The guideline focuses on the investigation and management of pleural disease in adults and covers four broad areas of pleural disease:

  1. Spontaneous pneumothorax

  2. Undiagnosed unilateral pleural effusion

  3. Pleural infection

  4. Pleural malignancy

Adult patients in both inpatient and ambulatory settings are considered.

The guideline does not cover mesothelioma (as alternative guidance is available10), benign (non-infectious, non-pneumothorax) pleural disease or rare pleural diseases. Guidance on pleural interventions is also covered in the BTS Clinical Statement on Pleural Procedures.11


BTS guidelines use the GRADE (Grading of Recommendations, Assessment, Development and Evaluations) methodology for guideline development.12 GRADE is a systematic and transparent process for assessing the quality of the evidence and the full GRADE process involves:

  1. Systematic review,

  2. Critical appraisal; and

  3. GRADE analysis.

Full details of the BTS process are available in the BTS Guideline production manual (‌guidelines/).

Clinical questions, patient-centred outcomes and literature search

Clinical questions were defined from the scope of the guideline formulated into PICO (population, intervention, comparator, and outcome) style framework diagnostic accuracy, intervention or prognostic review formats. Patient-centred outcomes were agreed by the group for each question.

The PICO framework formed the basis of the literature search. The initial searches were completed by the University of York, and the latter stages by BTS Head Office. Systematic electronic database searches were conducted to identify all papers that may be relevant to the guideline. For each question, the following databases were searched: Cochrane Database of Systematic Reviews (CDSR), Cochrane Central Register of Controlled Trials (CENTRAL), MEDLINE and EMBASE. The search strategy is available for review in Online Appendix 1 (accessible via the full guideline).

Critical appraisal and GRADE analysis of the evidence

After an initial screening to determine relevance to the clinical questions, each paper was assessed to determine if it addressed:

  1. The clinical question population.

  2. The index test and reference standard (for diagnostic accuracy questions), the intervention and comparator (for intervention questions), or the exposure and referent (for prognostic questions).

  3. The study type(s) defined in the clinical question protocol; and

  4. The clinical question outcome(s).

Each full paper fulfilling the above criteria was ‘accepted’ for inclusion. In circumstances where there was little, or no supporting evidence that fulfilled the above criteria, the full paper inclusion strategy was widened to include evidence that partially addressed the clinical question.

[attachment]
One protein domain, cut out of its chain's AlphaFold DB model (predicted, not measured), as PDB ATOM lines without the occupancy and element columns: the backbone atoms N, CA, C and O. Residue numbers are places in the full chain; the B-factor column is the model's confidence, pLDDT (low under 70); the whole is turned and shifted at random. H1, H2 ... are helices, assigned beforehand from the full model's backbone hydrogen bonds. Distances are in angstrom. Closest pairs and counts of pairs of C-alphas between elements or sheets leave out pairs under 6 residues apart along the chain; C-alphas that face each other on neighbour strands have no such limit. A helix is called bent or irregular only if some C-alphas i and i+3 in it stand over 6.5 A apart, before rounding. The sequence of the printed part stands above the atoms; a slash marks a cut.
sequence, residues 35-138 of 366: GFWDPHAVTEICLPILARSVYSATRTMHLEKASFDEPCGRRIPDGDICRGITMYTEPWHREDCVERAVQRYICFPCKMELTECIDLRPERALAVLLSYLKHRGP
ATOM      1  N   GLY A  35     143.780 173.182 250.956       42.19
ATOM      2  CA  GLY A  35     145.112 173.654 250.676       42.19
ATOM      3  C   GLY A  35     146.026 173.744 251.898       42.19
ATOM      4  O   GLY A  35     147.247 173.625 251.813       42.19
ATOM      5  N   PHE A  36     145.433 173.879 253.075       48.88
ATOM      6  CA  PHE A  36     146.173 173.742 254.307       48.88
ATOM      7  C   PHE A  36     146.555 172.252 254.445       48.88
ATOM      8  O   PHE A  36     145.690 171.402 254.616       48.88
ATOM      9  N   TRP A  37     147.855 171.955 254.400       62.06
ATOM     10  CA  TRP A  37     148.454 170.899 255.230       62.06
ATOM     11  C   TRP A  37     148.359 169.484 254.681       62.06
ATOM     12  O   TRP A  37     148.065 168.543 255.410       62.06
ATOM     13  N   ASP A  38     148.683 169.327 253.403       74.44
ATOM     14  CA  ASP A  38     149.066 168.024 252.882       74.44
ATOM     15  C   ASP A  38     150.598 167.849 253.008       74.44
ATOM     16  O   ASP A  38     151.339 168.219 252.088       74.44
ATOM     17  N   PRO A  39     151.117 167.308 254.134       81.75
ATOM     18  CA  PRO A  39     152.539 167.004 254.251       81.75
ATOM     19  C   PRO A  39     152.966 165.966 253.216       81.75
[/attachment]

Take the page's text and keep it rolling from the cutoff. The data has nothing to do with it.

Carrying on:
Following data extraction from the ‘accepted’ papers, evidence profiles were generated for each of the clinical questions and the quality of the evidence was assessed using the GRADE principles.12 Where GRADE analysis was not possible, but the evidence was deemed important enough to be included in the guideline, the evidence has been listed as (Ungraded), denoting that inclusion was reached by consensus of the guideline development group. A definition of the GRADE scores is shown in table 1.

Table 1

GRADE score definitions

The direction and strength of the recommendations are then based on the quality of the evidence, the balance of desirable and undesirable outcomes and the values and preferences of patients/carers. GRADE specifies two categories of strength for a recommendation as shown in table 2.

Table 2

Explanation of the terminology used in BTS recommendations

From the outset, it was acknowledged that there would be little high-quality evidence for some of the clinical questions identified. In this instance, low grade evidence was considered, along with the expert opinion of the GDG via consensus at the meetings.

Good practice points (GPPs) were also developed by informal consensus in areas where there was no quality evidence, but the GDG felt that some guidance, based on the clinical experience of the GDG, might be helpful to the reader. These are indicated as shown below:

  • Advised best practice based on the clinical experience of the GDG.

In some instances where evidence was limited, but GDG members felt that it was important to include a recommendation rather than a GPP, recommendations were agreed by informal consensus and categorised as (Conditional – by consensus), based on the same criteria detailed in table 1.